The Seven Last Words
Responding to Haydn's 18th century composition hasn't been easy for author Jan Carson, yet the classical collaboration has still presented its own creative rewards
Photo by Laura Conlon
I’m no stranger to collaboration. Two years ago I worked with local singer songwriter, Hannah McPhillimy to create an EP of songs based on the characters in my first novel, Malcolm Orange Disappears. Last year, after the release of my short story collection, Children’s Children, I worked alongside Orla McAdam as she created an exhibition of new art work, (Everything Leaves Marks, Even Water), in response to the collection’s themes. There’s something really precious and difficult to define which occurs every time I collaborate with another artist. It’s about fresh perspective and community, honest conversations and a generous dose of humility. Collaboration usually also involves late nights, wine and an enormous amount of strong coffee. I always emerge a better writer from having worked with someone who sees the world through a different artistic lens.
I was on a train somewhere between Amsterdam and Hamburg last summer when I first heard about Laura Sinnerton’s Northern Accents Collective. The WiFi was intermittent. I didn’t get a chance to read the email properly but saw enough to understand she was offering me the chance to collaborate with a string quartet. I was instantly sold. I’d never worked with classical musicians before. I don’t even really listen to classical music. I thought it would be good to push myself beyond my artistic comfort zone. Later, I found out more about the project and realised just what a challenge it was going to be.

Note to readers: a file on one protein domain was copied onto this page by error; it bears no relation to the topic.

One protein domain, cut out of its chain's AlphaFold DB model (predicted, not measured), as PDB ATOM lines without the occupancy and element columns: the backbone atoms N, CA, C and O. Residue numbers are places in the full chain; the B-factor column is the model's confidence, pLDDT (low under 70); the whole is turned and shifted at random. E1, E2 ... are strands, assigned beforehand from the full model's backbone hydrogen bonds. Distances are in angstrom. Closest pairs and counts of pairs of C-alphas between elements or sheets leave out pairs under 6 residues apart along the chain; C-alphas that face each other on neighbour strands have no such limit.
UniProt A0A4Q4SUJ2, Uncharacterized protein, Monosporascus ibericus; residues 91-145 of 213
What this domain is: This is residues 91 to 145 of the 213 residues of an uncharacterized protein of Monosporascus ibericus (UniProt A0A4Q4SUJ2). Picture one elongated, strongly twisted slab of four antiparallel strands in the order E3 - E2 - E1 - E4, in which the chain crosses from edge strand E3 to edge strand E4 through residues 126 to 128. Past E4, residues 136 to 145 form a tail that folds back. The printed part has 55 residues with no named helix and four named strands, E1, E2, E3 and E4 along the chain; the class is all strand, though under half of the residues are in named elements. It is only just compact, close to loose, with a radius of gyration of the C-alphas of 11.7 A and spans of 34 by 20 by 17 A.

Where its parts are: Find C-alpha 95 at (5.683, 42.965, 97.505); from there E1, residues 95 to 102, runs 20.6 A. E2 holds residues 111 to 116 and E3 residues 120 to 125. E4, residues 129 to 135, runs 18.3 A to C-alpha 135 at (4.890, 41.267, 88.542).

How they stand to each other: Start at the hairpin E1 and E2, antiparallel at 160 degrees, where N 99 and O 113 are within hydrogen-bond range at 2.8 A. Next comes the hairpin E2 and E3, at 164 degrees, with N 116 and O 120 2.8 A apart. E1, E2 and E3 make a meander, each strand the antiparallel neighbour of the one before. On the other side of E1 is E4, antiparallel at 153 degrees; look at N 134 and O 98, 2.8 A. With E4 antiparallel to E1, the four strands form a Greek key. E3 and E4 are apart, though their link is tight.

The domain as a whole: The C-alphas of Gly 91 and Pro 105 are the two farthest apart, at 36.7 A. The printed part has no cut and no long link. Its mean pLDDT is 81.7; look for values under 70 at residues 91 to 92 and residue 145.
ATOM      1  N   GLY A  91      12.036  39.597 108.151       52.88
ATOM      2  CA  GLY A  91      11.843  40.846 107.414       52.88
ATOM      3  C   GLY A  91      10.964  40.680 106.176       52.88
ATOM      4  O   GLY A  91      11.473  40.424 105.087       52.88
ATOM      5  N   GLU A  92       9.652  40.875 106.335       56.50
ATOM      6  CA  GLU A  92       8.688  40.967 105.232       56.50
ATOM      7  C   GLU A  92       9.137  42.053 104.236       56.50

Laura, who is originally from Ballymena, though now playing viola with the BBC orchestra in Cardiff, had secured Arts Council funding to develop collaborative projects between Northern Irish classical musicians and artists who work in different mediums. I was to be involved in the first of these projects, writing short texts, inspired by the seven themes associated with Christ’s last words from the cross. These readings would be woven through a performance of Haydn’s string quartet, 'The Seven Last Words’.
The concert would take place in the Crescent Arts Centre, Belfast on Easter Saturday. Since its creation in 1786, ‘The Seven Last Words’ has a long history, of combining spoken word with musical performance. Over the years many imminent writers have crafted responses to Haydn’s seven sonata themes, creating powerful pieces of both sacred and secular liturgy. It’s fair to say I was incredibly intimidated by the scope of the project, but also keen to see what I could learn from engaging with an art form I’m so unfamiliar with.
Laura and I met, (and drunk a lot of coffee), very early on in the project. We discussed the vision we had for the performance both from a literary and musical angle and almost instantly agreed that, with all artists involved hailing from Northern Ireland, we’d like the written pieces to be bound to the local context. Looking at the thematic headings for the seven movements, words like forgiveness, abandonment and comfort, resonated very strongly with my own experience of growing up here. Both Laura and I felt strongly the pieces should engage directly with notions of local identity.